Razer might argue that the ability to program the Tartarus makes up for its lack of keys, and in a sense they would be right: configuration options abound as the Tartarus, like most Razer products, is customizable with Razer's Synapse software.
Some customization required
If you've ever used a Razer product in the past you're probably already familiar with Synapse's pros and cons. The app is flashier than it needs to be but highly customizable- letting you bind any key to a macro and letting those macros and keybinds talk to other Razer products so that you could, for example, press a key on your Razer mouse and swap key configurations on your Tartarus. If that sounds a little intimidating, it is; the customization options can get confusing, and it takes time to learn to use them properly.
The best and worst feature of Synapse is that using it requires you to register an account with Razer. It's the best feature because you only have to configure your Razer products once; those configurations are automatically saved to the cloud and downloaded automatically when you install Synapse on other computers, so you never have to configure a product twice no matter how many computers you hook it up to.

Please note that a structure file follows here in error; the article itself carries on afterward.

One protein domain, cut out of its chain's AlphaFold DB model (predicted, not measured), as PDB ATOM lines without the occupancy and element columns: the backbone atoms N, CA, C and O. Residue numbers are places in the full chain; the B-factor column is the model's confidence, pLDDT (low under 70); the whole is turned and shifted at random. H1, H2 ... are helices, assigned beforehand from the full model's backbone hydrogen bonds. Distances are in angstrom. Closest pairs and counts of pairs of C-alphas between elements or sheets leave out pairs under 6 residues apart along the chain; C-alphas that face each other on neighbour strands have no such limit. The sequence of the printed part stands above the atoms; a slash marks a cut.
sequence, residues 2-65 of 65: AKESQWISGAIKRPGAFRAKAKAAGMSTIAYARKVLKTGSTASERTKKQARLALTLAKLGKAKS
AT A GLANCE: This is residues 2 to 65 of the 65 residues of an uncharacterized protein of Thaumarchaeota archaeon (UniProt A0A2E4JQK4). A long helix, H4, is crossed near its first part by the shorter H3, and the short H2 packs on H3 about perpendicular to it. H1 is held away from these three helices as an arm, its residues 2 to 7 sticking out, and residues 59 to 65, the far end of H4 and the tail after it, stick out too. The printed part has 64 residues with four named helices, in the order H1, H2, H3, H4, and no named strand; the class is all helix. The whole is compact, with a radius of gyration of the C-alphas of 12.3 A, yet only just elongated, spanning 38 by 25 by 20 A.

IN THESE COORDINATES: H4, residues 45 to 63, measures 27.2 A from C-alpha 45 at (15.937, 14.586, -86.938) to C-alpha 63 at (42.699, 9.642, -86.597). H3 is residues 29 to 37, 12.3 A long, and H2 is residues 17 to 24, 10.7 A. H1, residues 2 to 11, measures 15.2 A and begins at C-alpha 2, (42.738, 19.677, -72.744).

It's the worst feature because the registration isn't optional; if you want to use Synapse to configure a Razer product or take advantage of advanced product features like illumination controls or programmable macros, you have to register with Razer.
Since the Tartarus is a little bit outside of my gaming hardware comfort zone I tried to make the learning process easier by using Razer's Tartarus WoW addon. This lets you customize your keybinds in-game rather than swapping back and forth from Synapse to WoW which, in theory, should speed things up. Doing so taught me a few things about how Razer envisions players using the Tartarus; most importantly, Razer actually wants you to use the middle six buttons for movement, just like a regular keyboard configuration, and then use the thumbpad to swap between four key configurations on the fly, letting you multiply the 9 remaining buttons to 36 potential commands.
This alternate keybind configuration didn't really help matters though. Besides it being an awkward play-style to adjust to (where did I put my taunt again? Oh right, it's thumbstick down + key 9), the WoW Tartarus addon simply isn't very good. It doesn't play that nicely with other WoW addons, and it took me ten minutes to figure out I had to turn off another user interface element to even find the configuration button.
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